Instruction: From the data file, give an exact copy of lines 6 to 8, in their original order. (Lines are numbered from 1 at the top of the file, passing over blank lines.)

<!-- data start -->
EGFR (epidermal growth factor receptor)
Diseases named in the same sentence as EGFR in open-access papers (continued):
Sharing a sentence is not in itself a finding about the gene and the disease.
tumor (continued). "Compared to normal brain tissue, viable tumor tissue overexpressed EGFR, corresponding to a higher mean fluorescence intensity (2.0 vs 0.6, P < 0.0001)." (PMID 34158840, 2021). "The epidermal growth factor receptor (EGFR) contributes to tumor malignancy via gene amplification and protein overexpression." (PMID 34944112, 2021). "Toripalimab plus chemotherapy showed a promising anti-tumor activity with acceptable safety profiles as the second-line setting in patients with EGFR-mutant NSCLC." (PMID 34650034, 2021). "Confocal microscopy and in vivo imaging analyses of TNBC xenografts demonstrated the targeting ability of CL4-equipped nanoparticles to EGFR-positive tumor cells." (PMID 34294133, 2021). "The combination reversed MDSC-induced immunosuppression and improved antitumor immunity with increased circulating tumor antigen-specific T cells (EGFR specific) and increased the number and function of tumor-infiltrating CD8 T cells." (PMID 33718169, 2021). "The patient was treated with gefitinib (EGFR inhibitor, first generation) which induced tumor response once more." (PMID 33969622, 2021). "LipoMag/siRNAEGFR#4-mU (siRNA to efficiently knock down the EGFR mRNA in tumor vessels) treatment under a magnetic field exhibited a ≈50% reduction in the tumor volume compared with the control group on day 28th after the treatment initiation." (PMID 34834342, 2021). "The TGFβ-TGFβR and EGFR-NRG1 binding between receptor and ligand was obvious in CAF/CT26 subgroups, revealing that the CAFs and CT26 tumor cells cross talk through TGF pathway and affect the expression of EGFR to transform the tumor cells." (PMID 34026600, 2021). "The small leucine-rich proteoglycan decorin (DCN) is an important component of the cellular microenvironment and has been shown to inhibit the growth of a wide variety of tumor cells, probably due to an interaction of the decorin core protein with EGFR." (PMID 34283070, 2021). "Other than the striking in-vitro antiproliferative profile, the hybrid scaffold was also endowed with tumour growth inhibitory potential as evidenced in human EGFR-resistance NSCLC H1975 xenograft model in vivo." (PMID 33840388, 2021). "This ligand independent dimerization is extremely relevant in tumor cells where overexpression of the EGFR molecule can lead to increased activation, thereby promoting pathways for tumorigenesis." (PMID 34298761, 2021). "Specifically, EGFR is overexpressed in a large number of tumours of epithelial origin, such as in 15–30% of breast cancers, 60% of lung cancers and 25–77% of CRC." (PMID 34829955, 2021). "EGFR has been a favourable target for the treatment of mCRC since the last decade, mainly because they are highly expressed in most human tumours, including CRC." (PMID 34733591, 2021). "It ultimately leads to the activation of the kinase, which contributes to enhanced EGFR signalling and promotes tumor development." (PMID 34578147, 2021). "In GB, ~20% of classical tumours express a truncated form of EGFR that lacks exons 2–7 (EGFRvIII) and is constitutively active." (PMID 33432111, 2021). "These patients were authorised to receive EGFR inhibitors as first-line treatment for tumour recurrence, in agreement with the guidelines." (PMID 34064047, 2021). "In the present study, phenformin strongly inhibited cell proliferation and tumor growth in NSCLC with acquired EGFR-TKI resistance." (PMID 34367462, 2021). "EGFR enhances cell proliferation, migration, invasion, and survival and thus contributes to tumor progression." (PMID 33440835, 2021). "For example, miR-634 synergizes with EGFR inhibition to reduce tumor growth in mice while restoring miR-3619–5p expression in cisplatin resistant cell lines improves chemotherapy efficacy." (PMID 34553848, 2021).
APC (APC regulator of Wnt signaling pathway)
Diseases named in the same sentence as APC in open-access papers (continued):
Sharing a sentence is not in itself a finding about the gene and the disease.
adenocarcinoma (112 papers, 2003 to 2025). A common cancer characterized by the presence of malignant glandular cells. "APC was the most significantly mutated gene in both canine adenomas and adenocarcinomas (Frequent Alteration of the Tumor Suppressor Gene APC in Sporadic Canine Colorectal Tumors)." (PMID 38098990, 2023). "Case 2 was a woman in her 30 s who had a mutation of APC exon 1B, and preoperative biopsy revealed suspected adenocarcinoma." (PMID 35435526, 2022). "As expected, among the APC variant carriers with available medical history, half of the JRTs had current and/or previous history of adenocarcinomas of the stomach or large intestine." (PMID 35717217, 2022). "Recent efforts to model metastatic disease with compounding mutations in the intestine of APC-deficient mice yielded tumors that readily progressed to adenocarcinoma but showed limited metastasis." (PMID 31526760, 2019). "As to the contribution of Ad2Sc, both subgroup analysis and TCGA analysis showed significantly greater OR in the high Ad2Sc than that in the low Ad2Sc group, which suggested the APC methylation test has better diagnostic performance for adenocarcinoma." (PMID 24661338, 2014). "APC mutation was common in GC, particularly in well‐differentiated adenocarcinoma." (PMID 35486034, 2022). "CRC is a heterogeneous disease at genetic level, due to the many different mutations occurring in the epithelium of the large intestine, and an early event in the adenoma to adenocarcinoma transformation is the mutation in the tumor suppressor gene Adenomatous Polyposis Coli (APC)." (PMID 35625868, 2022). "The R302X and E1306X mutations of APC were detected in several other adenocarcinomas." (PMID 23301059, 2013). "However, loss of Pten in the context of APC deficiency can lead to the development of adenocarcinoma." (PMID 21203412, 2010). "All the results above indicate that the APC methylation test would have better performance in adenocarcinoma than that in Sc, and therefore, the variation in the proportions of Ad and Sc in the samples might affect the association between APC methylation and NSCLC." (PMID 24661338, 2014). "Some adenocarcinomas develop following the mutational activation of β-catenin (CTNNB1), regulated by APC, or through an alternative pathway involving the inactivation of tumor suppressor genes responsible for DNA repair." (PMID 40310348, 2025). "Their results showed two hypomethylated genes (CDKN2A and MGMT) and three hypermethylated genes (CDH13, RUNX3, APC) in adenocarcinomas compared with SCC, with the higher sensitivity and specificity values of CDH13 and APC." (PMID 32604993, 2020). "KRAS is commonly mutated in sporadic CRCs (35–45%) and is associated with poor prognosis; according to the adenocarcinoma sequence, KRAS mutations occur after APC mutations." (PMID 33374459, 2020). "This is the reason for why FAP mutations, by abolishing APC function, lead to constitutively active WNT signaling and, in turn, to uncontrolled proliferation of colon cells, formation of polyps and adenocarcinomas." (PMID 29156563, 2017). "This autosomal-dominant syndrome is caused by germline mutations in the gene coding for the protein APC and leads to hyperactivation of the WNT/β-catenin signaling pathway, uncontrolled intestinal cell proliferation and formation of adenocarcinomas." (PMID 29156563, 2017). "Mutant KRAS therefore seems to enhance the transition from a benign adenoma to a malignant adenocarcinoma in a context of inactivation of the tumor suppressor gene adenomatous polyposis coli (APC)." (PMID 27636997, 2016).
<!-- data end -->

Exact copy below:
Diseases named in the same sentence as APC in open-access papers (continued):
Sharing a sentence is not in itself a finding about the gene and the disease.
adenocarcinoma (112 papers, 2003 to 2025). A common cancer characterized by the presence of malignant glandular cells. "APC was the most significantly mutated gene in both canine adenomas and adenocarcinomas (Frequent Alteration of the Tumor Suppressor Gene APC in Sporadic Canine Colorectal Tumors)." (PMID 38098990, 2023). "Case 2 was a woman in her 30 s who had a mutation of APC exon 1B, and preoperative biopsy revealed suspected adenocarcinoma." (PMID 35435526, 2022). "As expected, among the APC variant carriers with available medical history, half of the JRTs had current and/or previous history of adenocarcinomas of the stomach or large intestine." (PMID 35717217, 2022). "Recent efforts to model metastatic disease with compounding mutations in the intestine of APC-deficient mice yielded tumors that readily progressed to adenocarcinoma but showed limited metastasis." (PMID 31526760, 2019). "As to the contribution of Ad2Sc, both subgroup analysis and TCGA analysis showed significantly greater OR in the high Ad2Sc than that in the low Ad2Sc group, which suggested the APC methylation test has better diagnostic performance for adenocarcinoma." (PMID 24661338, 2014). "APC mutation was common in GC, particularly in well‐differentiated adenocarcinoma." (PMID 35486034, 2022). "CRC is a heterogeneous disease at genetic level, due to the many different mutations occurring in the epithelium of the large intestine, and an early event in the adenoma to adenocarcinoma transformation is the mutation in the tumor suppressor gene Adenomatous Polyposis Coli (APC)." (PMID 35625868, 2022). "The R302X and E1306X mutations of APC were detected in several other adenocarcinomas." (PMID 23301059, 2013). "However, loss of Pten in the context of APC deficiency can lead to the development of adenocarcinoma." (PMID 21203412, 2010). "All the results above indicate that the APC methylation test would have better performance in adenocarcinoma than that in Sc, and therefore, the variation in the proportions of Ad and Sc in the samples might affect the association between APC methylation and NSCLC." (PMID 24661338, 2014). "Some adenocarcinomas develop following the mutational activation of β-catenin (CTNNB1), regulated by APC, or through an alternative pathway involving the inactivation of tumor suppressor genes responsible for DNA repair." (PMID 40310348, 2025). "Their results showed two hypomethylated genes (CDKN2A and MGMT) and three hypermethylated genes (CDH13, RUNX3, APC) in adenocarcinomas compared with SCC, with the higher sensitivity and specificity values of CDH13 and APC." (PMID 32604993, 2020). "KRAS is commonly mutated in sporadic CRCs (35–45%) and is associated with poor prognosis; according to the adenocarcinoma sequence, KRAS mutations occur after APC mutations." (PMID 33374459, 2020). "This is the reason for why FAP mutations, by abolishing APC function, lead to constitutively active WNT signaling and, in turn, to uncontrolled proliferation of colon cells, formation of polyps and adenocarcinomas." (PMID 29156563, 2017). "This autosomal-dominant syndrome is caused by germline mutations in the gene coding for the protein APC and leads to hyperactivation of the WNT/β-catenin signaling pathway, uncontrolled intestinal cell proliferation and formation of adenocarcinomas." (PMID 29156563, 2017). "Mutant KRAS therefore seems to enhance the transition from a benign adenoma to a malignant adenocarcinoma in a context of inactivation of the tumor suppressor gene adenomatous polyposis coli (APC)." (PMID 27636997, 2016).